Monday, 1 July 2013
Another week, another food scare. I doubt if few were surprised this weekend to hear infected meat is in the food chain. The horse meat saga exposed the uselessness of the Food Standards Agency who, to my knowledge, still have not traced the corrupt sellers.
The other week there was another important food issue which seemed to slip by unnoticed by many. The environment minister Owen Paterson, urged the UK to lead a European farming revolution using Genetically modified crops, which he says will reduce fertiliser and chemical use and improve efficiency.
In his speech he attempted to make both an economic and moral case for GM crops to be grown widely both in the UK and in developing countries.
What is the Westminster government's obsession with GM crops? I suspect it has more to do with the economic and institutional power associated with the technology than its performance. Dr Mercola, along with many others, has protested for some years against this technology which may have wholly unforeseen consequences.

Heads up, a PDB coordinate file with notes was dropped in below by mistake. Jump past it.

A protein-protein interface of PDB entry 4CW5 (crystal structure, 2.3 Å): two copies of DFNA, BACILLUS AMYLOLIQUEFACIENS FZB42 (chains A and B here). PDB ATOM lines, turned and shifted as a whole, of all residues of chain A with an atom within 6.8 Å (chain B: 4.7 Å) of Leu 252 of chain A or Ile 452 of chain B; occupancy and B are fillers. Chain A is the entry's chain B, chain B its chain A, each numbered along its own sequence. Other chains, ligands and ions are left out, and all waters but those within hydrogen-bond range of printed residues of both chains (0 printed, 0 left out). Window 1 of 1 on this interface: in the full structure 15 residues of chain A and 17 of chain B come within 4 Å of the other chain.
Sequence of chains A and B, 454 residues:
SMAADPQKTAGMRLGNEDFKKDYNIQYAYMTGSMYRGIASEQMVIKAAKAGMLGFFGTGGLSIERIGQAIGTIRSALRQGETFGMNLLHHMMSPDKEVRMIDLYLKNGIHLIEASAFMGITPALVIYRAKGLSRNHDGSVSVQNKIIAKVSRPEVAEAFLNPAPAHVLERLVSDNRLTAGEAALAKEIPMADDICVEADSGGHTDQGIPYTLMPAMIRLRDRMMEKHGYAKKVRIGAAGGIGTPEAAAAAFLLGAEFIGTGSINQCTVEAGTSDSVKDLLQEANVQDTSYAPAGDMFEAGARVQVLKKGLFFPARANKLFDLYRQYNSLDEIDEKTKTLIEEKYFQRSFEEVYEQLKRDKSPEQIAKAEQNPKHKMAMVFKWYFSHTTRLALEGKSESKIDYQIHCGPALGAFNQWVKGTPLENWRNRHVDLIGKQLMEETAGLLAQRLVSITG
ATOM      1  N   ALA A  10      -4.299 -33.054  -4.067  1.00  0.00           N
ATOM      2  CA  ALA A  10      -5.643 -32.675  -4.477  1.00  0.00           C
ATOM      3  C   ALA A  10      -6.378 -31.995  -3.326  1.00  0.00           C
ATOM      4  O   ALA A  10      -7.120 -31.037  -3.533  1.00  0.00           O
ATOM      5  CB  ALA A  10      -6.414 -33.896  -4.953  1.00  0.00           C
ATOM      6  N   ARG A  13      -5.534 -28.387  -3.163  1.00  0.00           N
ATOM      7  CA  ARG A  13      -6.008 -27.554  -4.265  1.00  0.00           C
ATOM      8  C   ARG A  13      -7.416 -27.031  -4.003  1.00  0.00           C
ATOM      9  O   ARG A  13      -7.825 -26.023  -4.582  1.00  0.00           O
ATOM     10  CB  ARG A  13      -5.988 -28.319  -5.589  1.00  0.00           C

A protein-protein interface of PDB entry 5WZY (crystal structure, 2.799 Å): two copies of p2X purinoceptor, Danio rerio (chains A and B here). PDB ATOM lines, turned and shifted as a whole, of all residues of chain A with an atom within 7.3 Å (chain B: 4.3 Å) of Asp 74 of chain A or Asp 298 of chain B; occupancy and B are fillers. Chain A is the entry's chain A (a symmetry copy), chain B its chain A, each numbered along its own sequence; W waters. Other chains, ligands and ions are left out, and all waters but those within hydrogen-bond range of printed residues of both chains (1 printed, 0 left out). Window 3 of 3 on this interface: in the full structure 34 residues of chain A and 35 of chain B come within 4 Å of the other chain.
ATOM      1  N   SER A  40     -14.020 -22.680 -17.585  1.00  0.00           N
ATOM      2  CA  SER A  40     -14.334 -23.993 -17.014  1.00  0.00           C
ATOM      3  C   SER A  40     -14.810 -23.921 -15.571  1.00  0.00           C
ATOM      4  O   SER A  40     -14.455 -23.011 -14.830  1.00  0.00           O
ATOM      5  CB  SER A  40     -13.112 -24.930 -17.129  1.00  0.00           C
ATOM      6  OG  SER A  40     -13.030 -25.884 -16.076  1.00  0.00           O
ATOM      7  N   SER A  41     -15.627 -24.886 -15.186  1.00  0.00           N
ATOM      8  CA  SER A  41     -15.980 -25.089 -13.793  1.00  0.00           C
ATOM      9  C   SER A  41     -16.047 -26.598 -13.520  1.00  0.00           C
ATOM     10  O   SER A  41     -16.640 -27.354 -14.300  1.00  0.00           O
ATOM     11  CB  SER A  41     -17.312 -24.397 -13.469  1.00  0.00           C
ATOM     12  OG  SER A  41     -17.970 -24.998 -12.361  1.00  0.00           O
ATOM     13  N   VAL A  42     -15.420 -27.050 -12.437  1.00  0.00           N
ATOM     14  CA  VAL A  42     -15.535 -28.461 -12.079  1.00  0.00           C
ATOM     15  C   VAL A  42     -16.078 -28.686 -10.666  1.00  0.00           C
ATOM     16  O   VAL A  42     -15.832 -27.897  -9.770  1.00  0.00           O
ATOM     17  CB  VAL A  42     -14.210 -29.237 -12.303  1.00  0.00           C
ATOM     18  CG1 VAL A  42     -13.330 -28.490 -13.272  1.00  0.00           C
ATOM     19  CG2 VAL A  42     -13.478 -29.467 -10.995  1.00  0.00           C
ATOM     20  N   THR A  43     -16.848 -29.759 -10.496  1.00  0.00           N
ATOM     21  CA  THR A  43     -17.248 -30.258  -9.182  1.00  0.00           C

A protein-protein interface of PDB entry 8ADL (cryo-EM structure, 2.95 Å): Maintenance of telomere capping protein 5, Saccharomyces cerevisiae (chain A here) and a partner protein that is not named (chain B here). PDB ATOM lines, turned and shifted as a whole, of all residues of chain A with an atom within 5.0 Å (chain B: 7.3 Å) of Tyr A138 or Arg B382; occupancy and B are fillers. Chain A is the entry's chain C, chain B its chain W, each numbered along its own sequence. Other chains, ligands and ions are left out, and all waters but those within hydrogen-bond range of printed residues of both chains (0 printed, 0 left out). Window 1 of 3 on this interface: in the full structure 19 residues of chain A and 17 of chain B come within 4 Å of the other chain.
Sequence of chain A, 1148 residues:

Owen Paterson said in his speech '... we owe a duty to the British public to reassure them that GM is a safe, proven and beneficial innovation'. I will take some convincing to believe it's safe and disagree the science is proven. Hundreds of GM disasters happen annually but are seldom reported. You can read about a few which happened in 2012 here.
The moral case is nonsense. We have no choice in the matter. GM foods are not labelled and politicians are strongly against such labelling. It's the same with halal foods - we have no choice. There's a determination within the circles of power to deny us the right to decide whether we buy traditionally grown food or food which has been altered to suit big business interests.
There are emerging biotechnologies which seem to be ignored at present but it's up to the public to ensure all these are fully evaluated and debated in public.
The debate has a long way to run because currently there is no evidence that GM crops will deliver for farmers or food security. Despite decades of research, there are still no miracle crops to tackle the challenges agriculture faces, such as water shortages and public demand.
Perhaps a return to traditional farming methods would be no bad thing. Many other European countries are wary of promoting GM crops. Why is the UK so determined to inflict them upon the population?